After about a year of construction, the Burke Road (Gardiner) level crossing was finally removed in January. One of four train/tram crossings (tram squares), it had long caused delays to both, as well as pedestrians, cyclists and motor vehicles.
I went and had a look a month or two back. The design isn’t outstanding. In particular the train/tram interchange is stuffed — they’ve managed to engineer it so that you have to cross two sets of lights to get between them. You could easily see your tram depart while waiting to cross from the station.
This means that for changing between trams and citybound trains, it’s actually worse now than it was before.
This sort of stuff shouldn’t be hard. The Brits, who we often seek to emulate, can manage it. I recall seeing the new “TramLink” light rail system at East Croydon station (circa 1999) in south London — they’d engineered it so the tram stops are right outside the station.
Given the Burke Road tram comes around the corner at Malvern Road, it shouldn’t have been difficult to run the tram along the western side of the road as far as the station, but instead the tram is in the middle of Burke Road — separated from you by the traffic. At the very least the tram stop should be directly adjacent the station so there’s only one road to cross.
Very disappointing, but unfortunately hardly surprising — even outside our biggest stations such as Southern Cross, the trams are multiple lanes of traffic away from the concourse.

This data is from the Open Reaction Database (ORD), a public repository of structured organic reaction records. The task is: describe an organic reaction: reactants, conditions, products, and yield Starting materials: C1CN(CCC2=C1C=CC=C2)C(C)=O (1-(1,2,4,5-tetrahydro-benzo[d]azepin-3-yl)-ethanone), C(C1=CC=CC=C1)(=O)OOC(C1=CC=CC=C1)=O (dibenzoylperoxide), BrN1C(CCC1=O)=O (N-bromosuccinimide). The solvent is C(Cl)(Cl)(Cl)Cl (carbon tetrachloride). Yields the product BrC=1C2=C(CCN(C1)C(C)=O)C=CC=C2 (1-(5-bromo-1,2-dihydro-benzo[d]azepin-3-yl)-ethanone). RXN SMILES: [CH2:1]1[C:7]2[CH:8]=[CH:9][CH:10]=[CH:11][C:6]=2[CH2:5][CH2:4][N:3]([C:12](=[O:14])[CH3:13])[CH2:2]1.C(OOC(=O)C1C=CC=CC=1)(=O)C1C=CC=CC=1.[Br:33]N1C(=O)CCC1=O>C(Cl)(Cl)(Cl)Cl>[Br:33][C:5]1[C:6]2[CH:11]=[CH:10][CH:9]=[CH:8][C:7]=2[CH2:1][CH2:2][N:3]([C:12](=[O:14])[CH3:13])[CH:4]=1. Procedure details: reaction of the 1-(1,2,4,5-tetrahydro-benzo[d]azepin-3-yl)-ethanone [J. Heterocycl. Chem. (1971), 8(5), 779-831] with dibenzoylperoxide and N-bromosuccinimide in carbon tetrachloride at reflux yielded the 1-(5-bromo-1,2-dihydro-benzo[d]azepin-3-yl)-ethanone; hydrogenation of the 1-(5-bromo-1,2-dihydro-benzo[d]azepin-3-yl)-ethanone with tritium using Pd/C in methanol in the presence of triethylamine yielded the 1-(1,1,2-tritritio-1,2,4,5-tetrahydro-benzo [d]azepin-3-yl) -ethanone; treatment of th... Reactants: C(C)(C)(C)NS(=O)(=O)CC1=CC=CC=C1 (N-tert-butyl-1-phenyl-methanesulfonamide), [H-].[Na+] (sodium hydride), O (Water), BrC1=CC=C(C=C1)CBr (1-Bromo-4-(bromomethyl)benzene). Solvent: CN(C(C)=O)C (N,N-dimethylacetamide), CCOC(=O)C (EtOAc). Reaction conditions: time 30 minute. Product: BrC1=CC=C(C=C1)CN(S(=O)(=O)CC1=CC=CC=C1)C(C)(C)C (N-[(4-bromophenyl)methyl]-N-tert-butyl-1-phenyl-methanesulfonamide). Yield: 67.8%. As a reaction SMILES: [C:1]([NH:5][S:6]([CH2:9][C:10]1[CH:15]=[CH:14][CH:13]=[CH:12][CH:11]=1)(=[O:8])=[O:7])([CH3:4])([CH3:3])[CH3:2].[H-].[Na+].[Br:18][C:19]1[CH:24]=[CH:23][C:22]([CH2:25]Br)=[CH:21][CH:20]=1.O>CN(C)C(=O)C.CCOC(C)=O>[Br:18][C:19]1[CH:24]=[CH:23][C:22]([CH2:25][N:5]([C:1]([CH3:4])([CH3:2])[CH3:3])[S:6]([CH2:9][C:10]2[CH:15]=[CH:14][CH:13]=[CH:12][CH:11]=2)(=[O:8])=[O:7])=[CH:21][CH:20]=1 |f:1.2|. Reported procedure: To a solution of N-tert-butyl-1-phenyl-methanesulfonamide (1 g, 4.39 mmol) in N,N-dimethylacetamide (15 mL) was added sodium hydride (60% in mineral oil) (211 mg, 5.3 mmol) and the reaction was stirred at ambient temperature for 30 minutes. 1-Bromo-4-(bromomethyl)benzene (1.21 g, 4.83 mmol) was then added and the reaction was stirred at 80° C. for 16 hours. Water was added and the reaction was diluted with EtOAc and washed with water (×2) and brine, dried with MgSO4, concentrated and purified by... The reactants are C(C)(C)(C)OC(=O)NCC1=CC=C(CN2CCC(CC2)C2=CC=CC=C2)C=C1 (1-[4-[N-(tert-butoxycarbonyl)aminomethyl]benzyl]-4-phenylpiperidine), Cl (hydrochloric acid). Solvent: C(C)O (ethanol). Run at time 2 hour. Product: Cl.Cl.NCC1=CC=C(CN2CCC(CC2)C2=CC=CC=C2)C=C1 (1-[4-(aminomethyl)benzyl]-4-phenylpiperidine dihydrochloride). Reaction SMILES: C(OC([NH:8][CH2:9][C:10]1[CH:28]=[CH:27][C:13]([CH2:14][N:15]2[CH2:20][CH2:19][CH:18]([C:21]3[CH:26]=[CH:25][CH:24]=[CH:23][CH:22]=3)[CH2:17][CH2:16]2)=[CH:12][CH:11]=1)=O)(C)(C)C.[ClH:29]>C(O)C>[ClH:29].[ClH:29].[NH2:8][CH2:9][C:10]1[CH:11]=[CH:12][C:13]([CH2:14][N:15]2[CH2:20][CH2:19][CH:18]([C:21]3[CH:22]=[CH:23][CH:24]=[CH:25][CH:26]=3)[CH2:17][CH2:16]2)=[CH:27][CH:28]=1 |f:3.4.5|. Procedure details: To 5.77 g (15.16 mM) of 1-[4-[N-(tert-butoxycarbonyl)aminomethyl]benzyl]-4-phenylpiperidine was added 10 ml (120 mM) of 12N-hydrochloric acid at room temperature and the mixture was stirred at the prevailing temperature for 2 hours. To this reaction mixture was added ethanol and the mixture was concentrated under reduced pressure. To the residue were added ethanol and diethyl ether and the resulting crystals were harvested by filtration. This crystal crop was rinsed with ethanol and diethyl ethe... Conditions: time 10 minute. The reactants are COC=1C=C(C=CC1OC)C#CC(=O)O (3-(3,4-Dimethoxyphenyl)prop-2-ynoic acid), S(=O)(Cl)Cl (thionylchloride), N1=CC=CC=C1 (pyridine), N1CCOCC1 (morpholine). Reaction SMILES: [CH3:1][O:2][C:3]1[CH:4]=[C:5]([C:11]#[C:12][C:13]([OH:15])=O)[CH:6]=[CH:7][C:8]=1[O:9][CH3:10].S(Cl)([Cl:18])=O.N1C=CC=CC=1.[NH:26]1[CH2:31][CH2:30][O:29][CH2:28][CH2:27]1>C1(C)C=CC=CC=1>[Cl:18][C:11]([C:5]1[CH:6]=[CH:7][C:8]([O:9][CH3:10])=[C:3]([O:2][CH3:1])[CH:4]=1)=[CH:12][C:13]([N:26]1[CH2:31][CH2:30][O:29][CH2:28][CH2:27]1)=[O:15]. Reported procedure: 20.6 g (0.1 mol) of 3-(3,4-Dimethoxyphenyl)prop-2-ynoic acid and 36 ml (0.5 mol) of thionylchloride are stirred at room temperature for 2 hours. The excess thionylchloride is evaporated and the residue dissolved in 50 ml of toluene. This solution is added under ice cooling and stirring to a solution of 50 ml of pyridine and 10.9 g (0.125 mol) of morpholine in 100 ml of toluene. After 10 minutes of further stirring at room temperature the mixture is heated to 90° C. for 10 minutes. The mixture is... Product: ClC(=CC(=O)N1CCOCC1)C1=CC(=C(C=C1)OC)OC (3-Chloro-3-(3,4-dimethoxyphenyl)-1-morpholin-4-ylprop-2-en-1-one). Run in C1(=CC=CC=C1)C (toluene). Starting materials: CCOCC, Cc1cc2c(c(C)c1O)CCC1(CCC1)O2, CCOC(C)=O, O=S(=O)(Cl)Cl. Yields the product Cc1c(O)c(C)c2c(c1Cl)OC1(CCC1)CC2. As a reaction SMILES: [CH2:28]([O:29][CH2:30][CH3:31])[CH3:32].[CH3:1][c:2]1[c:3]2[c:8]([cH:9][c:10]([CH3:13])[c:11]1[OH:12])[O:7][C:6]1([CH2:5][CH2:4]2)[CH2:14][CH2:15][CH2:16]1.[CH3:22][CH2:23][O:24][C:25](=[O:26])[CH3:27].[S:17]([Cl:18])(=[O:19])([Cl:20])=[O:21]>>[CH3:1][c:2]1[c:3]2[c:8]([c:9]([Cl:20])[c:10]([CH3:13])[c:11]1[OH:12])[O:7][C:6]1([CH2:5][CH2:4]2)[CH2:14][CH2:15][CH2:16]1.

Snooping around the station I was also struck by the lack of shade on the outbound platform while I was there. Hopefully in the morning on the citybound platform (when people are more likely to be waiting) it’s a little better.
One bit of good news; when I was there, the platform Passenger Information Displays were the typical suburban two-line LED jobs, but the display on the concourse shows the next two departures in each direction. If they can just get similar information onto the platforms so you know when it’s worth waiting for the next train rather that squeezing onto the one that’s arrived first.
Effects of grade separation
Anyway, to the point of this post: I’m hearing on the grapevine that motor traffic has already increased by 20% (3000 cars per day) since grade separation.
But has it helped the trains and trams? They both used to crawl across there, and trams would get held up whenever trains were approaching.
Taking a look at Track Record punctuality figures, what do we see?
There’s a slight trend upwards on the trains, at both peak times and across the day. That might reflect the higher speeds they can achieve without the tram square speed limit, which can be as low as 10 kmh.
On the trams, there’s surprisingly little difference.
(I’ve excluded the tram figure for January itself; at 86.7%, almost 10% higher than December, it’s clearly an outlier, probably due to quiet holiday road traffic along the route and altered operations while the crossing work was happening.)
Perhaps the increased traffic, and/or adjustments made to nearby traffic lights, means any gains for the trams haven’t materialised?
There are no doubt some lessons here in terms of better interchange, better on-road priority for trams and buses to weigh against the huge benefits to motorists, and some level of control (such as plenty of responsive pedestrian crossings, especially in busy shopping centres) so that grade separated roads don’t become high speed traffic sewers.
As we know, level crossing removals benefit pedestrians and public transport users, as well as motorists, cyclists and emergency vehicles. But at Burke Road, it appears the benefits for tram users aren’t obvious just yet.
- Footnote: the graph was done in Google Docs. I’m amazed it can do it at all — quite impressive — but it’s certainly not as customisable as graphs in Excel.